25 Feb Does Cloud Computing Mean More Risks to Privacy?
New York Times, By SAUL HANSELL, February 23, 2009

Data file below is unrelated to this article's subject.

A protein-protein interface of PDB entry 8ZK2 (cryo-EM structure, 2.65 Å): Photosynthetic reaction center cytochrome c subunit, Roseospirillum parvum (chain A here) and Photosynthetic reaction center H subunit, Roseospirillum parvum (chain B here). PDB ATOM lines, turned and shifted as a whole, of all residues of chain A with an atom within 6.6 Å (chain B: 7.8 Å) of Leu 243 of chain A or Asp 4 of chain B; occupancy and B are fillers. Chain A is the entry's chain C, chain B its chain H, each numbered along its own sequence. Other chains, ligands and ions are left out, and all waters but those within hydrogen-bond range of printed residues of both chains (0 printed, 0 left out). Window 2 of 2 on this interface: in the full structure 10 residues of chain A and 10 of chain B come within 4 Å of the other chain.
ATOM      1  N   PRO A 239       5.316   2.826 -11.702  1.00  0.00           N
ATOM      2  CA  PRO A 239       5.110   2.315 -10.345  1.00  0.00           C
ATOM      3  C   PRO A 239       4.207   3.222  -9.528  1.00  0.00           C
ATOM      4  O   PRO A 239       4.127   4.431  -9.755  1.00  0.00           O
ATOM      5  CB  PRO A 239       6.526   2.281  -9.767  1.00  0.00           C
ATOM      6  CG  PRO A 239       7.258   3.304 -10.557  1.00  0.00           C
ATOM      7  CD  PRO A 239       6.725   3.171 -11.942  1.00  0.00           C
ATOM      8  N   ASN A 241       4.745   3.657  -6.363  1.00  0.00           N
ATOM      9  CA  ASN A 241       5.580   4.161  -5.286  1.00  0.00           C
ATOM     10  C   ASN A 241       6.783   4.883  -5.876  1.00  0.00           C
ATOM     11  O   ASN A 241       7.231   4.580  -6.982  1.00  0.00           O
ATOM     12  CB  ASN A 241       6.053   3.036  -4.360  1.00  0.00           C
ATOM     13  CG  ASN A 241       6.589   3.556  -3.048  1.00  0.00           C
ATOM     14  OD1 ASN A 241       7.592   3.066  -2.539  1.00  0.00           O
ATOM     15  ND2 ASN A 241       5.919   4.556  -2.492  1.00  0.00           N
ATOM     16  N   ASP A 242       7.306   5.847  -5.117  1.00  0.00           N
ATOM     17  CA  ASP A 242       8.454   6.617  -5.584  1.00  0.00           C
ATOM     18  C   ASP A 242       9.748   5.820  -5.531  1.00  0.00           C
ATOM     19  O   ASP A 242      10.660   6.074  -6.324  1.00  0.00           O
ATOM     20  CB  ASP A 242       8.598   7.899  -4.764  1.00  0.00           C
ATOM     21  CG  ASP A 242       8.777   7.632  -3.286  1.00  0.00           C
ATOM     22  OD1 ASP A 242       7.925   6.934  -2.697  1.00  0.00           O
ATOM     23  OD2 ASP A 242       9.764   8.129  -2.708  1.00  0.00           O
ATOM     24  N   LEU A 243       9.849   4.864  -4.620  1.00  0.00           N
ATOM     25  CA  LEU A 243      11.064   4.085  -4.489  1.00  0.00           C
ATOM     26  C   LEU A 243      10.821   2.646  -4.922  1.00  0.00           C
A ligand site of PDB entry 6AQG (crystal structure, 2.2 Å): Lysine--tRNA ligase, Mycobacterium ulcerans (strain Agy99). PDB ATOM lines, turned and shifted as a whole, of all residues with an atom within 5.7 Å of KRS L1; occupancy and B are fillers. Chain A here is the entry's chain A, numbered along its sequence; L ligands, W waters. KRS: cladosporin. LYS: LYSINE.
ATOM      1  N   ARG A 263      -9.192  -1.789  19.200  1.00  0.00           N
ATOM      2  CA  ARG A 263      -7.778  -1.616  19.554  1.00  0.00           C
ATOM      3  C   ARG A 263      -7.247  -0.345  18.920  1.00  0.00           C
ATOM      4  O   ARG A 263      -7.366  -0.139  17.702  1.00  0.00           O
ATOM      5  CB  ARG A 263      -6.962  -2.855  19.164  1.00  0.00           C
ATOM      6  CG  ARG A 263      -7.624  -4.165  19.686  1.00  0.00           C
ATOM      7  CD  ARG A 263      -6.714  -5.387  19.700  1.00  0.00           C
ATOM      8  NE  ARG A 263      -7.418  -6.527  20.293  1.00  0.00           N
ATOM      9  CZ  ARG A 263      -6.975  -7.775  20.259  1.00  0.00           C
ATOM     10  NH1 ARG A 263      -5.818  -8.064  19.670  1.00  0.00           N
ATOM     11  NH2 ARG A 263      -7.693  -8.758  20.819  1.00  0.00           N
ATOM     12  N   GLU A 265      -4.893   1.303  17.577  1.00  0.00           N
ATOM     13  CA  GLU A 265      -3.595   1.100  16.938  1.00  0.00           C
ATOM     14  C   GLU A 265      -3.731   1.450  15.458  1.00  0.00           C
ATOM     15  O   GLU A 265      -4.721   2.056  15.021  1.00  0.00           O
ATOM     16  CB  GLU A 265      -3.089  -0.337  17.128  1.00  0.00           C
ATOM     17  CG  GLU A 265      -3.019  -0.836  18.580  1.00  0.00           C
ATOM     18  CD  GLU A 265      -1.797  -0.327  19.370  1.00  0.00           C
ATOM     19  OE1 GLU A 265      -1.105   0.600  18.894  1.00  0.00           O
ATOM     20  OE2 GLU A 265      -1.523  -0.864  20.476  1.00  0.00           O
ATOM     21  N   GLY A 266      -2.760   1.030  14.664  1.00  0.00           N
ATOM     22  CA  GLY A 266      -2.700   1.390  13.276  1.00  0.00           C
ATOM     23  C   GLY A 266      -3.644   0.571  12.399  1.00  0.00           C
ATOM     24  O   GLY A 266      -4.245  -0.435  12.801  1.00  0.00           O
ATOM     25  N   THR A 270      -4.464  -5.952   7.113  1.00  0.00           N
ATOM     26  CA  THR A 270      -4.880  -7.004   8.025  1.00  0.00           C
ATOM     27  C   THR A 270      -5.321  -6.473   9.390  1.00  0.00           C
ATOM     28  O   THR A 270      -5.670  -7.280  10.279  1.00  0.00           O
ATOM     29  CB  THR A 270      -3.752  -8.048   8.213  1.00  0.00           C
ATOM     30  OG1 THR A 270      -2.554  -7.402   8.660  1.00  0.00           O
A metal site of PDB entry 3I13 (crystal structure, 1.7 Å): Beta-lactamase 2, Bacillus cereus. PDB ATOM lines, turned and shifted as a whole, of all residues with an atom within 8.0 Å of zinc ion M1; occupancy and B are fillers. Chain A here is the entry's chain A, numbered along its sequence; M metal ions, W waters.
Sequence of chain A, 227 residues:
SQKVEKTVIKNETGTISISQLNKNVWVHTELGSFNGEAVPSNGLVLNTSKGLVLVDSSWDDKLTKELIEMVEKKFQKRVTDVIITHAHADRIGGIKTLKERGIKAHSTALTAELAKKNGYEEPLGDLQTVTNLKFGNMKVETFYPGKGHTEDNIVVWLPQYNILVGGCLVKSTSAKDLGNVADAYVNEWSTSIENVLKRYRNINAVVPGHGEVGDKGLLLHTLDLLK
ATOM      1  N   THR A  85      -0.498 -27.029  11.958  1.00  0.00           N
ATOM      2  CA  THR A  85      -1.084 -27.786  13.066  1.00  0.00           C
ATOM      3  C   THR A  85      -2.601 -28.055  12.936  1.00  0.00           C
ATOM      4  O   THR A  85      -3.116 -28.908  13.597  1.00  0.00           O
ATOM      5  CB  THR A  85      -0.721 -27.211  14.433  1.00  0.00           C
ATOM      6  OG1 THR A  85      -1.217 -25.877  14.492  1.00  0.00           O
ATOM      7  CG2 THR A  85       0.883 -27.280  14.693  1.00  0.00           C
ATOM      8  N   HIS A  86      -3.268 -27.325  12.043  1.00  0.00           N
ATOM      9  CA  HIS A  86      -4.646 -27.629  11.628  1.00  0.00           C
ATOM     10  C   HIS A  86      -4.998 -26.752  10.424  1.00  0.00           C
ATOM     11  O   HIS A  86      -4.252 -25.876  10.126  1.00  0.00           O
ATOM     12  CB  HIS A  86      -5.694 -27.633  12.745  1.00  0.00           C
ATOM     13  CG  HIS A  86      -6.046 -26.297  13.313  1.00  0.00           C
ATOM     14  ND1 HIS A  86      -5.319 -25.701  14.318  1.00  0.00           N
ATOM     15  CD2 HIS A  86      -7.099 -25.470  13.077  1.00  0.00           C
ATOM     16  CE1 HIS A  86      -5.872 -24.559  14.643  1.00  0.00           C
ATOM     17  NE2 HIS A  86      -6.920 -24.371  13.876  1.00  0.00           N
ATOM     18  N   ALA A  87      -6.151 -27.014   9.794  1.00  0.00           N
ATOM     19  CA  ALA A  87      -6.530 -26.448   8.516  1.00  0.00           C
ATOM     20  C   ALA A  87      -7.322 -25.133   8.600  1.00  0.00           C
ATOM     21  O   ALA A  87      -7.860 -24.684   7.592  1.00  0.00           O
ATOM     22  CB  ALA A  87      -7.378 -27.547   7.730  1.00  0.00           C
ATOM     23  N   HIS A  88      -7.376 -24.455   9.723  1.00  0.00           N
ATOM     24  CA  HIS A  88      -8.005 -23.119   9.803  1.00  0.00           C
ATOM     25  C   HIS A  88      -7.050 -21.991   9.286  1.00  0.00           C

Last week, we had a wave of panic roll through Facebook users as many realized that the site had changed its terms of service in a way that implied it might soon broadcast their most embarrassing photographs to parents, teachers, and prospective employers. On Monday, the World Privacy Forum released a report that says those fears are just the tip of the iceberg. As people and businesses take advantage of all sorts of Internet-based services, they may well find trade secrets in the hands of competitors, private medical records made public, and e-mail correspondence in the hands of government investigators without any prior notice. In the United States, information held by a company on your behalf — be it a bank, an e-mail provider or a social network — is often not protected as much as information a person keeps at home or a business stores in computers it owns. Sometimes that means that a government investigator, or even a lawyer in a civil lawsuit, can get access to records by simply using a subpoena rather than a search warrant, which requires more scrutiny by a court. In recent years, law enforcement officials and lawyers in fields ranging from divorce to employment disputes have learned how to subpoena e-mail to bolster their cases. The major e-mail providers receive dozens of these subpoenas a month and often they have no legal obligation to notify the account holder before they comply. Robert Gellman, a privacy lawyer who was the main author of the World Privacy Forum’s report, said he doesn’t know of any public cases of information disclosed from other sorts of cloud computing services, such as Google Docs, which lets people edit word processing and spreadsheet files online. But it’s only a matter of time before they do, he said, particularly if a service, like Google, becomes the dominant provider of cloud services. “The cops will love this,” he said. “They can go to a single place and get everybody’s documents.” The report also points out that much of what can happen to information in cloud computing services is governed by the user agreement for each service. Sometimes companies keep the rights to use information for other purposes, as Facebook did. Often they give themselves the right to change the user agreement at will. The report pointed out that many agreements simply don’t discuss some important issues, such as how information about third parties is treated: If, for example, a cloud provider reads the taglines of a user’s photographs and learns that a John Doe (who is not a user of the service) in one of the photos skis, the provider may then use or sell knowledge of John Doe’s skiing interest for marketing purposes. If not restricted, secondary use of documents, photographs or other information entrusted by a user to a cloud provider has broad potential to expand the use of information in ways the user did not anticipate. Another consequence of all this uncertainty is that a business that has an obligation to respect the privacy of some information — a law firm or hospital, for example — may be at risk of a lawsuit simply for using a cloud computing service, even if information is not leaked. Of course, laws vary by country, and services operating in some European countries must follow stricter standards to protect the privacy of users. But it is not always clear on the Internet where data is being kept and thus which laws apply. Congress dealt with this issue specifically for bank records with the Right to Financial Privacy Act of 1978, but the report notes that the law in the United States has not kept up with the way the Internet is being used. Most particularly, the Electronic Communications Privacy Act of 1986 has some very odd rules for e-mail. Messages you have not read are given more protection, for example, than messages you have. The report notes that the laws may need to be updated to clarify who has access to information on cloud-based services and clean up some of the more eccentric aspects of the current laws. Several members of Congress have suggested they may look at privacy legislation this year, so there could be a forum for these issues to be considered. “We have to decide whether, yes, you can store documents with a third party and have the same protection that you would if you had them yourself,” Mr. Gellman said. “Or will we continue to say you have no privacy interest in records held by a third party?” In the meantime, the report has a series of recommendations for businesses and consumers. It suggests, of course, looking carefully at the terms and conditions of any cloud computing service before using it. But one recommendation seems to stand out as the most prudent: “Don’t put anything in the cloud you wouldn’t want a competitor, your government or another government to see.”